We need rainforests to limit climate change, as well as protect biodiversity, and must do all we can to support Brazilian conservation
If there is a glimmer of light amid the darkness of recent reports from the Brazilian Amazon, where deforestation is accelerating along with threats to the indigenous people who live there, it could lie in the growing power of climate diplomacy, combined with increased understanding of the crucial role played by trees in our planet’s climate system. The deal agreed a month ago between the EU and the Mercosur bloc of Brazil, Argentina, Paraguay and Uruguay (Venezuela is suspended) enhances European leverage with its South American trading partners. Already, the prize of access to EU markets is credited with having convinced Brazil not to follow Donald Trump’s lead by withdrawing from the Paris climate deal. Now the EU must strengthen its environmental commitments, as a letter from 600 scientists demanded before the deal was agreed.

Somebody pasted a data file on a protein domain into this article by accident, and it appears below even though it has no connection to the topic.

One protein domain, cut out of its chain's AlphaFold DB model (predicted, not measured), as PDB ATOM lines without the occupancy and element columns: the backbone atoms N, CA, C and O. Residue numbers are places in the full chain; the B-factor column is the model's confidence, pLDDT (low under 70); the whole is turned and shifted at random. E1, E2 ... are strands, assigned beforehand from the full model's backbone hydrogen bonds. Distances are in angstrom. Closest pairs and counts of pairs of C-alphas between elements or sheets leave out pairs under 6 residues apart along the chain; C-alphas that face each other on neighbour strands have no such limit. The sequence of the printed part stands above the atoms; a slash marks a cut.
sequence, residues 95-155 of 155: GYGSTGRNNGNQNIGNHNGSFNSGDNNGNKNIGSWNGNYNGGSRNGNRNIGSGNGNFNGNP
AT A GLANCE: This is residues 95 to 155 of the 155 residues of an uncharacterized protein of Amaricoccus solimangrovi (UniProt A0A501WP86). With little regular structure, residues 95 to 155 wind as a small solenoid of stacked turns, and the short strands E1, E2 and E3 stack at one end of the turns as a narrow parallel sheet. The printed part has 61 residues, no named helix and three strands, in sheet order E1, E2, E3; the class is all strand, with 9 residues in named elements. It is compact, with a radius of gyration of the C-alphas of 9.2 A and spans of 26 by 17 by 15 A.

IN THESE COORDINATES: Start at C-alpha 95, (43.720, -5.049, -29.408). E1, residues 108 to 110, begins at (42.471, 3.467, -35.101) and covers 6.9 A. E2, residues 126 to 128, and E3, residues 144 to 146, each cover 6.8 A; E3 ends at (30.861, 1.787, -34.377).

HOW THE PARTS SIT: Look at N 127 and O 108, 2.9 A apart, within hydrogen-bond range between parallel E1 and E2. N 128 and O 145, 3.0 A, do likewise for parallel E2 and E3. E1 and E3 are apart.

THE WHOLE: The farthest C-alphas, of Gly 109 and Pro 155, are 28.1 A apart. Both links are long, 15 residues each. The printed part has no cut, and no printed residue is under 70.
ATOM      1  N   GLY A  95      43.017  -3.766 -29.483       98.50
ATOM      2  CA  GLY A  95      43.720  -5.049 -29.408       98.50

Brazil’s president, Jair Bolsonaro, made no secret of his plans to promote development, and drew powerful support from Brazil’s agribusiness and mining interests before last year’s election. He scorns conservation and indigenous rights, claiming recently that his foreign opponents want Amazon tribes to live “like cavemen”. Satellite data shows the message is getting through, with clearances up sharply and this month set to be the first in five years in which Brazil has lost an area of forest bigger than Greater London. Illegal gold mining too is spreading. Last week one of the leaders of the Waiãpi people, Emyra Waiãpi, was found stabbed to death on a remote reserve in the state of Amapá, after armed men raided his village.